Stochastic Systems Group
Home Research Group Members Programs  
Demos Calendar Publications Mission Statement Alumni

SSG Seminar Abstract

Wide-Angle SAR Imaging

Kush Varshney

The first half of the talk will be presented at SPIE Defense and Security Symposium, Algorithms for Synthetic Aperture Radar XIII, April 18, 2006. We consider the problem of jointly forming images and characterizing anisotropy from wide-angle synthetic aperture radar (SAR) measurements. We present a method based on a sparse representation of aspect-dependent scattering with an overcomplete basis composed of basis vectors with varying levels of angular persistence, enforcing sparsity through regularization based on the l_k-norm, k < 1. This formulation leads to an optimization problem that is solved through a robust quasi-Newton method. We also develop a graph-structured interpretation of the overcomplete basis leading towards greedy algorithms using guided depth-first search with appropriate stopping conditions and search heuristics.

In the second half, two extensions to the anisotropy characterization problem are presented. The first deals with an effect that is prominent in wide-angle imaging much more so than in narrow-angle imaging --- that certain scattering mechanisms migrate as a function of aspect angle. That is to say that a scattering center appears in different spatial locations depending on the viewing direction. Migratory scattering centers, or 'movers' have not been given much heed in the past. We build upon our previous work on jointly forming images and characterizing anisotropy to incorporate migratory scattering centers.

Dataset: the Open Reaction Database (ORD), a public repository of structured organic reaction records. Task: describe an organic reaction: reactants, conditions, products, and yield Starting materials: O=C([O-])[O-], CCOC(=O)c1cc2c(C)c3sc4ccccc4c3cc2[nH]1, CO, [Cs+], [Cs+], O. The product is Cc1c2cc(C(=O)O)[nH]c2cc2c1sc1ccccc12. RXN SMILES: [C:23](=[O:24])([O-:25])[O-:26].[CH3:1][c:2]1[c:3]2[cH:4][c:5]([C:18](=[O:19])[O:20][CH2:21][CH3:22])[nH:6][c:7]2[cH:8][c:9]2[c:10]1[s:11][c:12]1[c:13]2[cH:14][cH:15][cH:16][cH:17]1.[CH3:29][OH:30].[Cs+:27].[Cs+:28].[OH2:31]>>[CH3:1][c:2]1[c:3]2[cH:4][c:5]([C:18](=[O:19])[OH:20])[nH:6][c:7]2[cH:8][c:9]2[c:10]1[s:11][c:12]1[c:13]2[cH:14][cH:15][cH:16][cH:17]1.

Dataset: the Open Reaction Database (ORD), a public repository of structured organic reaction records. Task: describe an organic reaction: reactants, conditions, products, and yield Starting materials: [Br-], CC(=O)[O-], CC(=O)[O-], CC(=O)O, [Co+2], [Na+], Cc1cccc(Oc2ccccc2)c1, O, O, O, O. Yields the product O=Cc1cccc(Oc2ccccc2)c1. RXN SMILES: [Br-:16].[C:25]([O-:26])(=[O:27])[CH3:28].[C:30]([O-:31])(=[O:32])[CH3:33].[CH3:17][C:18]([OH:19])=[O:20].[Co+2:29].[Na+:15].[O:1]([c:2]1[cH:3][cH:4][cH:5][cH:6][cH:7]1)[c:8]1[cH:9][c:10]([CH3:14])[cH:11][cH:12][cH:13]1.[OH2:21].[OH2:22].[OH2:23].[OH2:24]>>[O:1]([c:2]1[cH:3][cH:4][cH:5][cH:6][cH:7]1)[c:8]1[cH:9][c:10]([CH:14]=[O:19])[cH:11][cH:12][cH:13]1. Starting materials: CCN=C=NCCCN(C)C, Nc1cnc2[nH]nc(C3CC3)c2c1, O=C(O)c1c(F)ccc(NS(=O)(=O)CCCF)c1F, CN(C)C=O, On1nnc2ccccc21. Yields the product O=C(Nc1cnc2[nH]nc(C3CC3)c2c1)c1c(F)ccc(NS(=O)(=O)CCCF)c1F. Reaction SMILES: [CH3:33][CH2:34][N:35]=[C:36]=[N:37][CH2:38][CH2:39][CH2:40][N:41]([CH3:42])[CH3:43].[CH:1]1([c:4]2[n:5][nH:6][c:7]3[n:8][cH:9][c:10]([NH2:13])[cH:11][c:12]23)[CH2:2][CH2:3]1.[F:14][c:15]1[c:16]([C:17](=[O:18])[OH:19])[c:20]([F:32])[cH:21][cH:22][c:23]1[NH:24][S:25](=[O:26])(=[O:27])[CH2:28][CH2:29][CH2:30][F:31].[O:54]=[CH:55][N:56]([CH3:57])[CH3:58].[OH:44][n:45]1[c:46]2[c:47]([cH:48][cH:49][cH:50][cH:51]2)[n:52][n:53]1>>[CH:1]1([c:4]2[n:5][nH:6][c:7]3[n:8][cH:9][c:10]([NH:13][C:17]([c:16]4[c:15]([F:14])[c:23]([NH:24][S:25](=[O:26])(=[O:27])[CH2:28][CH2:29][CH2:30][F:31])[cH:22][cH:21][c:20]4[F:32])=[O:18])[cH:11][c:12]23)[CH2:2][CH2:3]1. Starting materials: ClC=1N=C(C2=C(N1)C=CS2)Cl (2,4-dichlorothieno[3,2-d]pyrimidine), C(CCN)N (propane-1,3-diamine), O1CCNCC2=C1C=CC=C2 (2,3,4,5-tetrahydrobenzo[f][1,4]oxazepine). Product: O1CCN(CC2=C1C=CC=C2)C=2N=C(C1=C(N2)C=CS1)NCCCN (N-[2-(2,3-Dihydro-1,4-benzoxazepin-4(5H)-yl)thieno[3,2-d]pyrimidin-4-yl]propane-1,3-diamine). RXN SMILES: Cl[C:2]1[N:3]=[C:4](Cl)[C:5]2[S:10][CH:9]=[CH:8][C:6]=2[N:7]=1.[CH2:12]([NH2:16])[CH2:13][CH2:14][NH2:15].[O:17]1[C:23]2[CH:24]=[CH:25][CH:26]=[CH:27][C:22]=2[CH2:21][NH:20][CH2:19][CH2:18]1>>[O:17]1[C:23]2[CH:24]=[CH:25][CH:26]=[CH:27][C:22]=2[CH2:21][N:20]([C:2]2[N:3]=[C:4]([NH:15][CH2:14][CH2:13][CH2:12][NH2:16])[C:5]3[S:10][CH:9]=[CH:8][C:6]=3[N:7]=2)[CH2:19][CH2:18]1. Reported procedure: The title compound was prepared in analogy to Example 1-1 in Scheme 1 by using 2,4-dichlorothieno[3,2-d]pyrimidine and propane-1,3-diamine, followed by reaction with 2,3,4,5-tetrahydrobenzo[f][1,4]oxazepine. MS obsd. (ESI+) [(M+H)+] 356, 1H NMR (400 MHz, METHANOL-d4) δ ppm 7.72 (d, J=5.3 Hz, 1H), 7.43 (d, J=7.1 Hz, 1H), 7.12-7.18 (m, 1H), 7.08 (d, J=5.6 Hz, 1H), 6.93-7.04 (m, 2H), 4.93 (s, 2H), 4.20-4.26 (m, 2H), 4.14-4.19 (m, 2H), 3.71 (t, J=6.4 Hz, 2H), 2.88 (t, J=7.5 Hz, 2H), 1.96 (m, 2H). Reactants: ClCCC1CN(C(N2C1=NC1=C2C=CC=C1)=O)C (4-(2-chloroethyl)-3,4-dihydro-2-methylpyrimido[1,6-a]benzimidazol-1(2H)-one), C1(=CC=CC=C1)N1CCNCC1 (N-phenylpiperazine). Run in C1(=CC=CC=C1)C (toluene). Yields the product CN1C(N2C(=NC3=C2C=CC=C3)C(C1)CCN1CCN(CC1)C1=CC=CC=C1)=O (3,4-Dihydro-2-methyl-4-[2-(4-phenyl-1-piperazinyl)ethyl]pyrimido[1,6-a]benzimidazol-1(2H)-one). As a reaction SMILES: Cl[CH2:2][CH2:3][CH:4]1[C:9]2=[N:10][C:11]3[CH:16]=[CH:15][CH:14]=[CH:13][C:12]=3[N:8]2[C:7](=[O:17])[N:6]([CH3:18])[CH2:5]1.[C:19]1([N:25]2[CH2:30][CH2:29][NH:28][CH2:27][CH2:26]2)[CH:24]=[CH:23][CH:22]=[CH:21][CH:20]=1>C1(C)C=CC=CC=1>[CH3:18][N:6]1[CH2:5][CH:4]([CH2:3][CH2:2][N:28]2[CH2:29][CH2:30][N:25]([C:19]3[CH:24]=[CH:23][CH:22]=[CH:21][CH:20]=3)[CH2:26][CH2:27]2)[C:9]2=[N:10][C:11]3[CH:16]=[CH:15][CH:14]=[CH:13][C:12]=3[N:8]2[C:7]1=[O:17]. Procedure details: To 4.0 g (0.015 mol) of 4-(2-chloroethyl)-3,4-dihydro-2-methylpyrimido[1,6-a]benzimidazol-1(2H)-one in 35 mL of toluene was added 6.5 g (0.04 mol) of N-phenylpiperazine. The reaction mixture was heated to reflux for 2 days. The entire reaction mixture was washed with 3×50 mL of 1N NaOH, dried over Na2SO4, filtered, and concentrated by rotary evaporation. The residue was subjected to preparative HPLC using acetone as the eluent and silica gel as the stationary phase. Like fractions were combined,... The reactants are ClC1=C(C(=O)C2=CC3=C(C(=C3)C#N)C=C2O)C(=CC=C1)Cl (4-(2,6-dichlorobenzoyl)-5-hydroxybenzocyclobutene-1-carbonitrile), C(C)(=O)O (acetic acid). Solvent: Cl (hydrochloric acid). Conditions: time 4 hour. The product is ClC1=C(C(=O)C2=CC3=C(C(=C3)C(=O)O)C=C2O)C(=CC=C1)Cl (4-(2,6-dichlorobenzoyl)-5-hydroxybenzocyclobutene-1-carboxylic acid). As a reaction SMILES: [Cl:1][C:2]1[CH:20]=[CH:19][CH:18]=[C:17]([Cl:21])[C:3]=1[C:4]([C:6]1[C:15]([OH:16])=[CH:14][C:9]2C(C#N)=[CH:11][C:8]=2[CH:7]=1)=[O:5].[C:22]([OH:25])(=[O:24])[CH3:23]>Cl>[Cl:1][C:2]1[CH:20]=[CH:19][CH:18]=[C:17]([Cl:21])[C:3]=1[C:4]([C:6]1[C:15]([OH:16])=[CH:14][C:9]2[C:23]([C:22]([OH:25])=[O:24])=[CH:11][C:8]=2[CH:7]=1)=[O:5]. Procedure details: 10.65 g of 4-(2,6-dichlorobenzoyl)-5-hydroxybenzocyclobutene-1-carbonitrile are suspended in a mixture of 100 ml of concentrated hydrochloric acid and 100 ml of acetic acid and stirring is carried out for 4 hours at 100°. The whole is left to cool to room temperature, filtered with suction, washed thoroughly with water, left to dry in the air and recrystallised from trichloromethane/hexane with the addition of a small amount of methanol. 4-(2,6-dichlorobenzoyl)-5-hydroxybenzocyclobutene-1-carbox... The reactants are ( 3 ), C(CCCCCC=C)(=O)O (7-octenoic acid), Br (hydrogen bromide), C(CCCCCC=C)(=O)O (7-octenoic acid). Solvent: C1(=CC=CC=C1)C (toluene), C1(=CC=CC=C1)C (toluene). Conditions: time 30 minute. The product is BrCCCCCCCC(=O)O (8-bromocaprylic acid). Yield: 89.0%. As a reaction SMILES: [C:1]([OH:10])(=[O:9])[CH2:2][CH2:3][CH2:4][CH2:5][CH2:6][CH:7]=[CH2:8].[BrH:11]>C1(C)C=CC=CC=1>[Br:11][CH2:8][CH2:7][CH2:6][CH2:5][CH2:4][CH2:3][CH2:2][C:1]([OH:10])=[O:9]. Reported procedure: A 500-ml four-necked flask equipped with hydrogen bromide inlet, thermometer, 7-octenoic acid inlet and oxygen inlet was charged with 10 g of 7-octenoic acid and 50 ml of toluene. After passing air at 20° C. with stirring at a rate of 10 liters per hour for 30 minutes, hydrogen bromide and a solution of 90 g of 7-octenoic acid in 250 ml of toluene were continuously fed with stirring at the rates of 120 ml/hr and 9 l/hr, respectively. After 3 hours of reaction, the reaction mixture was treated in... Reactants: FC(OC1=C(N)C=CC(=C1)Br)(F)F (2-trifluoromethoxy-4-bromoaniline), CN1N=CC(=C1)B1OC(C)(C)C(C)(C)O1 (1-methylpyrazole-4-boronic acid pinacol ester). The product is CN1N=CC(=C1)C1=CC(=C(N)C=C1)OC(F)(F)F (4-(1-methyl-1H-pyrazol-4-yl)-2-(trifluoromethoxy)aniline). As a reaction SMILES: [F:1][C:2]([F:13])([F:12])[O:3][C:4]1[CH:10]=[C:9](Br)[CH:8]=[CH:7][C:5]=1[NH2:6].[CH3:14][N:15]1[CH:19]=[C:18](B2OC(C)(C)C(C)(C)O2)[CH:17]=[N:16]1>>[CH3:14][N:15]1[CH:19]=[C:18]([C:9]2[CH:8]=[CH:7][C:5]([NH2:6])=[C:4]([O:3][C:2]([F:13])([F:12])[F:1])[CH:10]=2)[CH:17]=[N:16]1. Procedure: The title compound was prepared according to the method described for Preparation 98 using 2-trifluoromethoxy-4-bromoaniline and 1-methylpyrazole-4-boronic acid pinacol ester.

The Hough transform has traditionally been used on already formed binary images for the detection of parameterized shapes. As an extension to our sparsifying regularization formulation, we reverse this paradigm by augmenting sparsifying regularization with regularization terms operating in Hough space to incorporate prior knowledge and favor or suppress certain spatial interrelationships among scattering centers within the image formation process.

Problems with this site should be emailed to